By Inside Retail Asia
China’s dominance in manufacturing has made it the factory of the world. The subsequent economic growth enriched an ever-expanding middle class, and the country’s retail industry has quickly adapted to supply a growing appetite for consumption.
Some of these developments in the way people spend their money, powered by the latest technology, will soon be appearing on a device near you. Indeed, at the start of this year, The Economist suggested that retailers everywhere should look to China, and some are already doing so.
So what will China’s “retail revolution” bring to the rest of the world? Here are five concepts for global consumers to be on the lookout for…
1. Lifestyle commerce
Increases in disposable incomes have led to rapid growth in the number of Chinese people eating out, seeking entertainment and travelling. Traditional e-commerce businesses sold general goods but did not offer a new lifestyle.
That’s where digital “super-platforms” came in. Meituan, for example, which has over 600 million users and is valued at US$100 billion, provides almost every type of lifestyle service and entertainment. It offers restaurant reviews, takeaway deliveries, travel bookings, movie tickets, bike rental and more.
Consumers elsewhere can expect omnipresent “super apps” to penetrate every part of life, as the delivery and ride-hailing service Grab is doing in Southeast Asia, by moving into financial services.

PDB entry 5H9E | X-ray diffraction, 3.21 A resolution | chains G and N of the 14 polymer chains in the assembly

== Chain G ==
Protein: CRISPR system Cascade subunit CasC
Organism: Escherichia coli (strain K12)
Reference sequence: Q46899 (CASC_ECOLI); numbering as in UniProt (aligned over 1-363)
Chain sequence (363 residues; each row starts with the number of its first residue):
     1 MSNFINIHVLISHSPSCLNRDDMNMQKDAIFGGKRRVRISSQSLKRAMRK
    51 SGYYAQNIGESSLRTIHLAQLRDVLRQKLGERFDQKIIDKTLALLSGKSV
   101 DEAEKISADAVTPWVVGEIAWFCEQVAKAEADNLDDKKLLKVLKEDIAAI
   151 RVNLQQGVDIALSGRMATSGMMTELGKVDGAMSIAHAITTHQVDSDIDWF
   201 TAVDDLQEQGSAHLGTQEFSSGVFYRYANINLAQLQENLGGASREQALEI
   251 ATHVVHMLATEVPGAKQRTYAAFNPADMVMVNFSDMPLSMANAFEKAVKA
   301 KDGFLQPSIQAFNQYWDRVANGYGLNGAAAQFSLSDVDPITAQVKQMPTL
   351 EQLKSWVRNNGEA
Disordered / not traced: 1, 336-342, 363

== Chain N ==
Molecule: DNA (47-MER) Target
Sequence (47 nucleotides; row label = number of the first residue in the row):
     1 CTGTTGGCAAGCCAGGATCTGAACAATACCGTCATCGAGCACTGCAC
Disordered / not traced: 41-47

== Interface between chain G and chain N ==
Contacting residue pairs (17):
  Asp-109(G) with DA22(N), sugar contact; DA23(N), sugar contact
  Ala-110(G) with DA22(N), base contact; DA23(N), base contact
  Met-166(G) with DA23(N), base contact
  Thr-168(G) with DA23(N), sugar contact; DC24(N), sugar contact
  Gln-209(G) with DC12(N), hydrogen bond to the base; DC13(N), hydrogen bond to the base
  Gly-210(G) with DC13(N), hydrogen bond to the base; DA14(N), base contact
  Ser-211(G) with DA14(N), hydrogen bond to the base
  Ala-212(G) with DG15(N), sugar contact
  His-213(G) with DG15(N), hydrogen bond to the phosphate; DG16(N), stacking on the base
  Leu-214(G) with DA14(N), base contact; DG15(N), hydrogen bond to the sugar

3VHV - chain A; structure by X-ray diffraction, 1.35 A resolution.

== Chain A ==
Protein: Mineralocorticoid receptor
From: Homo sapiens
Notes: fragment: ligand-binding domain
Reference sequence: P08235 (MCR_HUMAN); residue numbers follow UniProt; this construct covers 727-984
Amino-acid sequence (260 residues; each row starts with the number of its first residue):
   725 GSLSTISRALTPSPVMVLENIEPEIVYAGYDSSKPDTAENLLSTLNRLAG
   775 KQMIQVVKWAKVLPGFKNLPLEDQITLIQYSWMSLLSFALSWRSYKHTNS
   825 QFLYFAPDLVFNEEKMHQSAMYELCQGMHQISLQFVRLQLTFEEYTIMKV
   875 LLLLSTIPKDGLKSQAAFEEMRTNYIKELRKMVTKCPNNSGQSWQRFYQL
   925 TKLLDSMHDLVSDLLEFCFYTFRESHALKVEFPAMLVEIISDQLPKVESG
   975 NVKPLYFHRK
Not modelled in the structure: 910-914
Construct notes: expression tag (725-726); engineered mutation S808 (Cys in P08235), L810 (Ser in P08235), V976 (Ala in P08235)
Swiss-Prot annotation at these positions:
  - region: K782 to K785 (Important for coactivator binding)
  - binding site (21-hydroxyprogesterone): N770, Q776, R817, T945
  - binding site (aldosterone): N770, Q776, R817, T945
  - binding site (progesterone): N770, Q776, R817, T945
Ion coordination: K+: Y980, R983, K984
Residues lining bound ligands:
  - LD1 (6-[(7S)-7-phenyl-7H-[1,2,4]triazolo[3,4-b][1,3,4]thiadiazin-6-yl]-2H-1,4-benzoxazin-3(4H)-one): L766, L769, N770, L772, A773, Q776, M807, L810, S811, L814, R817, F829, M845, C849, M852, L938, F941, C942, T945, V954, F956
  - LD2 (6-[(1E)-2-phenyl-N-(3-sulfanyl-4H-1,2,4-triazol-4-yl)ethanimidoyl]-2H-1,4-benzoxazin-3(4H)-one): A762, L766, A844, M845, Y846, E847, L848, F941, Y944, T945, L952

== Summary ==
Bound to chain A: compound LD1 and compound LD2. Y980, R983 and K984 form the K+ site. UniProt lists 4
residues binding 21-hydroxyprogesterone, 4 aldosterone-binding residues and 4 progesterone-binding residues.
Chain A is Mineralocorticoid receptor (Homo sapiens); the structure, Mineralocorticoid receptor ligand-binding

2. Merging online and offline
The integration of online and offline consumption is already familiar to many shoppers. But in China, digital platforms like Taobao, JD and Meituan offer much more than the likes of Amazon. They sell everything from rice and phones, to villas and space travel.
The most challenging items for these firms to sell quickly online have been seafood and fresh produce, due to high logistics costs, low price points and easily perishable products. But some are now using their own warehouses to provide delivery of fresh food in under an hour (an idea already becoming popular elsewhere). Online grocery shopping has become routine in many countries, but in the future you should expect every kind of purchase to become faster and even more convenient.
3. Social commerce
While the middle classes in China’s biggest cities enjoy the convenience of Meituan and others, there are still one billion Chinese people living in small towns and rural areas who remain poorer and more price sensitive. A social media platform called PinDuoDuo has now tapped into this population, harnessing the popularity of the social network WeChat (think WhatsApp, Instagram, Facebook and Amazon all rolled into one).
The idea was to make online shopping more of a social, interactive experience. It became very popular because it was enjoyable – a source of entertainment – and has since caught on with wealthier customers too. Consumers outside China can expect shopping in digital ways to become more fun, social and accessible.
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